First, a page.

Friday, May 28, 2010

Review: Harry Brown (Daniel Barber, 2010)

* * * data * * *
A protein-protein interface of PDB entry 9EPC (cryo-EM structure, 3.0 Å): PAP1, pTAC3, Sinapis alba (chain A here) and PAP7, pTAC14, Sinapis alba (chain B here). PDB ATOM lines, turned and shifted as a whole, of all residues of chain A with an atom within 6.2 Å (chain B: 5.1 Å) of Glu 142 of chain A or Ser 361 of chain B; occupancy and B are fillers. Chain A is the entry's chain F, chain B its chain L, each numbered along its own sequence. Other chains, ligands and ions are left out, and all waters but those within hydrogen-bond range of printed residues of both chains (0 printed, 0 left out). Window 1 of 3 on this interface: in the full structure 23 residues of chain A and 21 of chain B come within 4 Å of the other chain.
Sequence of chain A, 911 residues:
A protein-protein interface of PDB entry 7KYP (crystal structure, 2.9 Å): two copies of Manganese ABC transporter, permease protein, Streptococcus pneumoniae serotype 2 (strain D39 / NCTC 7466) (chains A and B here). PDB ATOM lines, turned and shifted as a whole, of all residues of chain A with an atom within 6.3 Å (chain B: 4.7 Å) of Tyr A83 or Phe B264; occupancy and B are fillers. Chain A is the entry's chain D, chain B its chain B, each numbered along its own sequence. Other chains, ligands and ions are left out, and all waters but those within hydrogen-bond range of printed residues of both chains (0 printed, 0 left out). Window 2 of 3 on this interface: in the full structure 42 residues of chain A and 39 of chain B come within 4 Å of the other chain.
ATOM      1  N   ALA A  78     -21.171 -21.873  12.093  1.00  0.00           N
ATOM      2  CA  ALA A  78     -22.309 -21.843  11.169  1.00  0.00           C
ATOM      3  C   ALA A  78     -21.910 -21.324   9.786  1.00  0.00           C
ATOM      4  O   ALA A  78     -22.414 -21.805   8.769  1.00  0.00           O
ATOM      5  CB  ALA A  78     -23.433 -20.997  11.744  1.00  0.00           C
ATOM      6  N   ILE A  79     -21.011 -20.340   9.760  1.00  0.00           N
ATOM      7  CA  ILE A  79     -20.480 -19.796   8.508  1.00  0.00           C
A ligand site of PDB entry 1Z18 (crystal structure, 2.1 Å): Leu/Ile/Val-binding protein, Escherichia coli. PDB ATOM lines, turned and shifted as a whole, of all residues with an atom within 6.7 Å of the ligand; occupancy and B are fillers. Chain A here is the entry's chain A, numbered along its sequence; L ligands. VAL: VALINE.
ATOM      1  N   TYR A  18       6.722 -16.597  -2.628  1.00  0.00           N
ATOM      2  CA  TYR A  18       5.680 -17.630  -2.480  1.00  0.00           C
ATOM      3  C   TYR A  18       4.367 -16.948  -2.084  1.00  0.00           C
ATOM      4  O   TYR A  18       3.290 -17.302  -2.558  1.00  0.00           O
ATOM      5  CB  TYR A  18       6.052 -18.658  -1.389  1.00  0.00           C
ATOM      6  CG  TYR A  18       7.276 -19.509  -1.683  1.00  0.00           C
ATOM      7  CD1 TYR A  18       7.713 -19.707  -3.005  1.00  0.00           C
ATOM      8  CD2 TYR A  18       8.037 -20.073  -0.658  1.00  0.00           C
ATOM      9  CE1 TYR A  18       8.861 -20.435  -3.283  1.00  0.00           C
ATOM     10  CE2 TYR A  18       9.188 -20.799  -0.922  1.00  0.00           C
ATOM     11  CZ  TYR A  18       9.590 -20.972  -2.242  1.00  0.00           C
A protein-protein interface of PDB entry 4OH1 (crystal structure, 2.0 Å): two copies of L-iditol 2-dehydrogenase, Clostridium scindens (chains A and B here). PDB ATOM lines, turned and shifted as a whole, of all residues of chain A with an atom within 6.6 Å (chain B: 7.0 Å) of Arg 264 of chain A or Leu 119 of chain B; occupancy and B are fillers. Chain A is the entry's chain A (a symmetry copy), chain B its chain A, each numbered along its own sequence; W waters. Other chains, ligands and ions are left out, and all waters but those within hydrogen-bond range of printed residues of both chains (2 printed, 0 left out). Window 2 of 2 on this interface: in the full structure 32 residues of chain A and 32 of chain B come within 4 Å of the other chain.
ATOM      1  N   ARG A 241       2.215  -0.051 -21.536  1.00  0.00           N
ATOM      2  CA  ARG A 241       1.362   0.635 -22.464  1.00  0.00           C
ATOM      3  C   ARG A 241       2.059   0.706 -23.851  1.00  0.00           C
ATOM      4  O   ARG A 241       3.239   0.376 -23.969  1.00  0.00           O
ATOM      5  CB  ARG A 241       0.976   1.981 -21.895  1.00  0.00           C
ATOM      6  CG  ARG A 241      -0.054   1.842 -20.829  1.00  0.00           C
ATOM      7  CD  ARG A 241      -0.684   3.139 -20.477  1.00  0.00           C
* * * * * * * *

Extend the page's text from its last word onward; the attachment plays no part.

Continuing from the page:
Harry Brown tries to be both a tale of revenge mourning the loss of a friend, and a social commentary. It is in the latter that it is significantly let down. Set predominantly in and around a housing estate in South London, the film presents the streets as dominated by out-of-control youth gangs who exert senseless aggravation and violence on the innocent local residents. This violent context is demonstrated in a gritty opening sequence, shot on hand-held by one of the perpetrators. A group on motorcycles antagonize a lady and her child, initially shooting at her to frighten her, until one of the bullets finds the mark and she is killed. In the escape from the scene, the motorcycle is hit by a truck, the passengers are thrown off and the camera lands on the ground, facing the bloodied bodies on the road. It is here that the credits start, and the radio broadcast of this incident can be heard playing over them. We are then introduced to Harry Brown (Michael Caine), an elderly ex-Marine, who is living alone while his wife is suffering in hospital. His current ritual is to visit her and then meet his closest friend Leonard for a game of chess in the pub. They discuss the serious drug problem on the streets, and the domestic disturbances common to his estate. It is obvious it is out of control, as Harry avoids crossing the highway through the underpass, fearing the gang that patrols there. Leonard, clearly troubled, tells Harry that he is continuously being harassed by some youngsters, and since his police report was ignored, he has decided to defend himself. The following morning, Harry receives a visit from Detective Alice Frampton (Emily Mortimer) who reveals that Leonard had been found dead in the underpass, likely killed by the kids from the estate. A young man is arrested on suspicion, and in a montage, we see him and his fellow gang members interrogated by the police. Once it is discovered that Leonard was carrying a large Military bayonet and may have attacked the boys initially, the hopes of a murder trial are slim. Following a drunken binge mourning Leonard's funeral, Harry is held up at knife point and manages to stab and kill the mugger and stagger away. But once he learns that the boys responsible likely will not be duly punished, he seeks to bring justice into his own hands.